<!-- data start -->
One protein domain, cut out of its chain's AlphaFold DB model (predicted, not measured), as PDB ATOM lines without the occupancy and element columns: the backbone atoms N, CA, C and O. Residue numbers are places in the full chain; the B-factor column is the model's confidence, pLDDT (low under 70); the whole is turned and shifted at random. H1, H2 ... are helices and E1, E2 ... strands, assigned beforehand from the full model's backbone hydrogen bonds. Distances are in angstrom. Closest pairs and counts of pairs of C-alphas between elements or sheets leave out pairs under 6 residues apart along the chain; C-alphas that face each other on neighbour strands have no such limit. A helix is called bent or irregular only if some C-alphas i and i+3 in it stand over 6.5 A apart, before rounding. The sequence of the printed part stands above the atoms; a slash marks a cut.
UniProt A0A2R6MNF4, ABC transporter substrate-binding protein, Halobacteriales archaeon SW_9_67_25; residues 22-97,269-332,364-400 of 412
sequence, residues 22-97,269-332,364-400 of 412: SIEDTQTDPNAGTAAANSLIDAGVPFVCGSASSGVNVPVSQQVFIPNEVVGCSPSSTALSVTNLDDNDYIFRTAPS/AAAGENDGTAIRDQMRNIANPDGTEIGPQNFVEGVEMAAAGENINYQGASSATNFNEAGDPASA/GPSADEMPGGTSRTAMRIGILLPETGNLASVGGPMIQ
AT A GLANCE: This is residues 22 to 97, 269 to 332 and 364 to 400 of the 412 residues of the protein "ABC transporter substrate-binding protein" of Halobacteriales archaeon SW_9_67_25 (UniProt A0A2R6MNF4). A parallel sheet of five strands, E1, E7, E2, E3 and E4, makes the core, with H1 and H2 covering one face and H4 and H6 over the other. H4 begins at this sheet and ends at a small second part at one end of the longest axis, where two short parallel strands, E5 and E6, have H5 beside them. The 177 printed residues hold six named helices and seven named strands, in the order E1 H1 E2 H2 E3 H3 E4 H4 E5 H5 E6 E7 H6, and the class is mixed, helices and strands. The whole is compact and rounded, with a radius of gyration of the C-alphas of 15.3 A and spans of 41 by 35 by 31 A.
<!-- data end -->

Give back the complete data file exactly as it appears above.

One protein domain, cut out of its chain's AlphaFold DB model (predicted, not measured), as PDB ATOM lines without the occupancy and element columns: the backbone atoms N, CA, C and O. Residue numbers are places in the full chain; the B-factor column is the model's confidence, pLDDT (low under 70); the whole is turned and shifted at random. H1, H2 ... are helices and E1, E2 ... strands, assigned beforehand from the full model's backbone hydrogen bonds. Distances are in angstrom. Closest pairs and counts of pairs of C-alphas between elements or sheets leave out pairs under 6 residues apart along the chain; C-alphas that face each other on neighbour strands have no such limit. A helix is called bent or irregular only if some C-alphas i and i+3 in it stand over 6.5 A apart, before rounding. The sequence of the printed part stands above the atoms; a slash marks a cut.
UniProt A0A2R6MNF4, ABC transporter substrate-binding protein, Halobacteriales archaeon SW_9_67_25; residues 22-97,269-332,364-400 of 412
sequence, residues 22-97,269-332,364-400 of 412: SIEDTQTDPNAGTAAANSLIDAGVPFVCGSASSGVNVPVSQQVFIPNEVVGCSPSSTALSVTNLDDNDYIFRTAPS/AAAGENDGTAIRDQMRNIANPDGTEIGPQNFVEGVEMAAAGENINYQGASSATNFNEAGDPASA/GPSADEMPGGTSRTAMRIGILLPETGNLASVGGPMIQ
AT A GLANCE: This is residues 22 to 97, 269 to 332 and 364 to 400 of the 412 residues of the protein "ABC transporter substrate-binding protein" of Halobacteriales archaeon SW_9_67_25 (UniProt A0A2R6MNF4). A parallel sheet of five strands, E1, E7, E2, E3 and E4, makes the core, with H1 and H2 covering one face and H4 and H6 over the other. H4 begins at this sheet and ends at a small second part at one end of the longest axis, where two short parallel strands, E5 and E6, have H5 beside them. The 177 printed residues hold six named helices and seven named strands, in the order E1 H1 E2 H2 E3 H3 E4 H4 E5 H5 E6 E7 H6, and the class is mixed, helices and strands. The whole is compact and rounded, with a radius of gyration of the C-alphas of 15.3 A and spans of 41 by 35 by 31 A.